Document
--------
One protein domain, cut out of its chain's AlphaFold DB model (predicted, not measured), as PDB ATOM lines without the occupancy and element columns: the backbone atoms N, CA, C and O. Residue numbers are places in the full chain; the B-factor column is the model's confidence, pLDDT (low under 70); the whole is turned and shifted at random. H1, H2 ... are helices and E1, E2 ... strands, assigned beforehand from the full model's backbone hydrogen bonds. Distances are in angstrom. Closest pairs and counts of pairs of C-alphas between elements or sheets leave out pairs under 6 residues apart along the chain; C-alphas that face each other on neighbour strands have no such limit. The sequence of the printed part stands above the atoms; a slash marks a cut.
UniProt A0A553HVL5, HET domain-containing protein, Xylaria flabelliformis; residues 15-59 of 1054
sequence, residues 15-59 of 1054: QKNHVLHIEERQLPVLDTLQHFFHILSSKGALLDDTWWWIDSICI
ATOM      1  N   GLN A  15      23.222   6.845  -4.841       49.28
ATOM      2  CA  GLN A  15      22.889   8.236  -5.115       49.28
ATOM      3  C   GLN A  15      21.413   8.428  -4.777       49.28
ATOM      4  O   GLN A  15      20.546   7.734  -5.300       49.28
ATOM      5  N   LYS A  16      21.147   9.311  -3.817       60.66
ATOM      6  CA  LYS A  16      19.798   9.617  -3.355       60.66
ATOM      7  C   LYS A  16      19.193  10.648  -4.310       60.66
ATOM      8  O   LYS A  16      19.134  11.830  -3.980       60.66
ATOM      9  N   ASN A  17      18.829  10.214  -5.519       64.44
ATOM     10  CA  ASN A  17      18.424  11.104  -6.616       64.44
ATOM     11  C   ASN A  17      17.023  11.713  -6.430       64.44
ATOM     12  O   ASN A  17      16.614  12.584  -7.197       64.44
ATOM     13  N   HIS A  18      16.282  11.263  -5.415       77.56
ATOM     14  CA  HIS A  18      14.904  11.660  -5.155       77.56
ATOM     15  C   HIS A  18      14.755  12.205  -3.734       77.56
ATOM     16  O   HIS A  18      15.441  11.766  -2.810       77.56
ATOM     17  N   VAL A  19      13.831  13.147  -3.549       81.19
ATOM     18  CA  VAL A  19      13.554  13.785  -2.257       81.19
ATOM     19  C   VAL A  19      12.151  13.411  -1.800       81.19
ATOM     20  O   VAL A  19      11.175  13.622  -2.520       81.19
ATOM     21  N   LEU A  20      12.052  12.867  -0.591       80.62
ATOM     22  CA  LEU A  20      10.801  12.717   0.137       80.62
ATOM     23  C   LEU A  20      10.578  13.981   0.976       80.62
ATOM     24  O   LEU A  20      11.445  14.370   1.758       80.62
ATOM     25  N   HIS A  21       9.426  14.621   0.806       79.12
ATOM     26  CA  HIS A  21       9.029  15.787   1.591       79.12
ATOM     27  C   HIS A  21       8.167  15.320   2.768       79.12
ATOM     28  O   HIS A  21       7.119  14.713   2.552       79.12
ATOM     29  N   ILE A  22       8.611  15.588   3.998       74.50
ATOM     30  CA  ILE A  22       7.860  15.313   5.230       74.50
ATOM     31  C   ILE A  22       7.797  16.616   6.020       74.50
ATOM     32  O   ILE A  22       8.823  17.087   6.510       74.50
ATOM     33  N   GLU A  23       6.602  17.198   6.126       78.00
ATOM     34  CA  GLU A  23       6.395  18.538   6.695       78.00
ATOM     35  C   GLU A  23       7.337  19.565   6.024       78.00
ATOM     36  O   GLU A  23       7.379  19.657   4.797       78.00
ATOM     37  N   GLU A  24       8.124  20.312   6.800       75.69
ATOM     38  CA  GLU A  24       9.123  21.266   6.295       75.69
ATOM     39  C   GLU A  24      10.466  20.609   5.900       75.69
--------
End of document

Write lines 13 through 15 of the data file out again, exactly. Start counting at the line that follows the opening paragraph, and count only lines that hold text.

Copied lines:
ATOM     11  C   ASN A  17      17.023  11.713  -6.430       64.44
ATOM     12  O   ASN A  17      16.614  12.584  -7.197       64.44
ATOM     13  N   HIS A  18      16.282  11.263  -5.415       77.56